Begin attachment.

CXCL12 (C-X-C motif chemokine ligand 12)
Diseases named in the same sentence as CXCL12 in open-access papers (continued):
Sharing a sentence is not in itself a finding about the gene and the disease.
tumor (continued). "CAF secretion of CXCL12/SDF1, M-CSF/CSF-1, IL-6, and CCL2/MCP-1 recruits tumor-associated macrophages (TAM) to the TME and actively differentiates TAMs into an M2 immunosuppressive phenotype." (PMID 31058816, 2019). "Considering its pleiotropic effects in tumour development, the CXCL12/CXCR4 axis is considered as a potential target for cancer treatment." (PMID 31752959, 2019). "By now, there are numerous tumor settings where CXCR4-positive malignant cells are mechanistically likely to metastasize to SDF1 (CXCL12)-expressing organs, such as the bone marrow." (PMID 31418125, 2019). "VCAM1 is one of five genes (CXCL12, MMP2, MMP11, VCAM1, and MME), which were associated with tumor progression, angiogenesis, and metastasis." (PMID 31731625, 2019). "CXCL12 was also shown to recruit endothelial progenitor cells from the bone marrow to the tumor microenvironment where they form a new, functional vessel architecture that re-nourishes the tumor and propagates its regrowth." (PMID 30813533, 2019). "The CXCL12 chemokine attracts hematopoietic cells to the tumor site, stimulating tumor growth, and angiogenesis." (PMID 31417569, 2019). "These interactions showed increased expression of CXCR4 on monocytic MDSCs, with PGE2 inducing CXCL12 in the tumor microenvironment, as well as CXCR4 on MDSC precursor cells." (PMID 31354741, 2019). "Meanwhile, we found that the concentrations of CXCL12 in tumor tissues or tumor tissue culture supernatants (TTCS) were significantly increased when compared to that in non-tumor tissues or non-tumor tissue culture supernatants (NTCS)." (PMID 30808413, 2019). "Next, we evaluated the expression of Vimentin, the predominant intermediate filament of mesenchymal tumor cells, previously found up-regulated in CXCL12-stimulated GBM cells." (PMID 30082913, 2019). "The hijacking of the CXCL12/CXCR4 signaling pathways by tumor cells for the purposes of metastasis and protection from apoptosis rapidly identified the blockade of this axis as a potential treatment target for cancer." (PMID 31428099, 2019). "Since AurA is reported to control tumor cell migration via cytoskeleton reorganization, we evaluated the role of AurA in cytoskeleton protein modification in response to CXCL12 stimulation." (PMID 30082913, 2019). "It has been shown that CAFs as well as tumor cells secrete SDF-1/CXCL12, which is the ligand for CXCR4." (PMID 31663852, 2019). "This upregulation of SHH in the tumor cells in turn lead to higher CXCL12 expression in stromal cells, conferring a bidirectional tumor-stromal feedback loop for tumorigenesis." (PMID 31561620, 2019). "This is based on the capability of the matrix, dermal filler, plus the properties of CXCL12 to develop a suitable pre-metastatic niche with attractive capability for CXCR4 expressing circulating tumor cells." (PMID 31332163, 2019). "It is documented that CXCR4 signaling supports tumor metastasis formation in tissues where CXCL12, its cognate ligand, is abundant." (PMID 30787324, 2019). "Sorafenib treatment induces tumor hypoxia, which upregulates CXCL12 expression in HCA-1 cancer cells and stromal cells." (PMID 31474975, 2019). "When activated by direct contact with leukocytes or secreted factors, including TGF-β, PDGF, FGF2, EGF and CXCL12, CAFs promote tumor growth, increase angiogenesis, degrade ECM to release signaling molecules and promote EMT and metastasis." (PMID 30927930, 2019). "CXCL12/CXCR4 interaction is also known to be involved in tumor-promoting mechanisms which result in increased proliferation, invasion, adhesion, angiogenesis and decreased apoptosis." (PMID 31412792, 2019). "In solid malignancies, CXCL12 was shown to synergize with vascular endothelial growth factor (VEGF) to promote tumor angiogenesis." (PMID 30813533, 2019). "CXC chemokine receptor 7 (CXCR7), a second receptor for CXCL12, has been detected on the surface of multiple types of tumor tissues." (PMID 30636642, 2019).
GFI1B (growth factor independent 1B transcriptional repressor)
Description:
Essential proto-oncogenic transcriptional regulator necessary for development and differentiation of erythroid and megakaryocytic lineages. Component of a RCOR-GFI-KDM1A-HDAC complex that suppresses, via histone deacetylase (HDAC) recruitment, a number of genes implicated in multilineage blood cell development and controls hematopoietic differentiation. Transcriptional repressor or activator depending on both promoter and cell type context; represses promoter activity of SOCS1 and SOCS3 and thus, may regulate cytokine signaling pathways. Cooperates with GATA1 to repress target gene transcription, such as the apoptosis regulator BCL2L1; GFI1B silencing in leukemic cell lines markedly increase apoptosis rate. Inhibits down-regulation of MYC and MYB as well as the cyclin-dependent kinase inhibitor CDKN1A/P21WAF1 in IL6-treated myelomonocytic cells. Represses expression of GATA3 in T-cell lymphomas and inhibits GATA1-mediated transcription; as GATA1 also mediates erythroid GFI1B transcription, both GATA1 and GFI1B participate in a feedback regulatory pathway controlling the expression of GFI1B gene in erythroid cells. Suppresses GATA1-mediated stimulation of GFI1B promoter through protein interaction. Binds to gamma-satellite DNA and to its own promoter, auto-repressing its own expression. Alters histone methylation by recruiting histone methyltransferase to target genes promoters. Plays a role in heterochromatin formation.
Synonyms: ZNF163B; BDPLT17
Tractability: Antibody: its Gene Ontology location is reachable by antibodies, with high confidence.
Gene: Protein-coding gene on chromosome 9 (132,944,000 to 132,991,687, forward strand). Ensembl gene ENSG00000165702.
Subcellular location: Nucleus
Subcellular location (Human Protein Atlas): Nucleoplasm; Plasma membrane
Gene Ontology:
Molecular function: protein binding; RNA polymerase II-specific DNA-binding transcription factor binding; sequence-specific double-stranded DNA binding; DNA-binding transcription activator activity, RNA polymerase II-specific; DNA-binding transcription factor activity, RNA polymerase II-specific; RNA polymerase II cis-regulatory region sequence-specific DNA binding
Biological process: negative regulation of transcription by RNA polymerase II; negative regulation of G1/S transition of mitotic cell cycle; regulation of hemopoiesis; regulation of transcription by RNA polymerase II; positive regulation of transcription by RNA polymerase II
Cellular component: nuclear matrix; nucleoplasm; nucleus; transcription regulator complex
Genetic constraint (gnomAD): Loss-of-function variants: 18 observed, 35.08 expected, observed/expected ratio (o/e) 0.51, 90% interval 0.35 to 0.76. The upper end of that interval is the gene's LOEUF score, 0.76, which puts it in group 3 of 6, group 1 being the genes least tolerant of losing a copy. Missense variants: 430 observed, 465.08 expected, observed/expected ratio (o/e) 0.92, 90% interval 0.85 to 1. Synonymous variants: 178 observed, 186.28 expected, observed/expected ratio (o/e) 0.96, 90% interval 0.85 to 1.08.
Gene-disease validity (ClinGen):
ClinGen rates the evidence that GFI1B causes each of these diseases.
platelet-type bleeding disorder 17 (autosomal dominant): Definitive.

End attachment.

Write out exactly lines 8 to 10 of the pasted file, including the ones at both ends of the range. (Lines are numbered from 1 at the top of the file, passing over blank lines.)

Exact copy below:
Synonyms: ZNF163B; BDPLT17
Tractability: Antibody: its Gene Ontology location is reachable by antibodies, with high confidence.
Gene: Protein-coding gene on chromosome 9 (132,944,000 to 132,991,687, forward strand). Ensembl gene ENSG00000165702.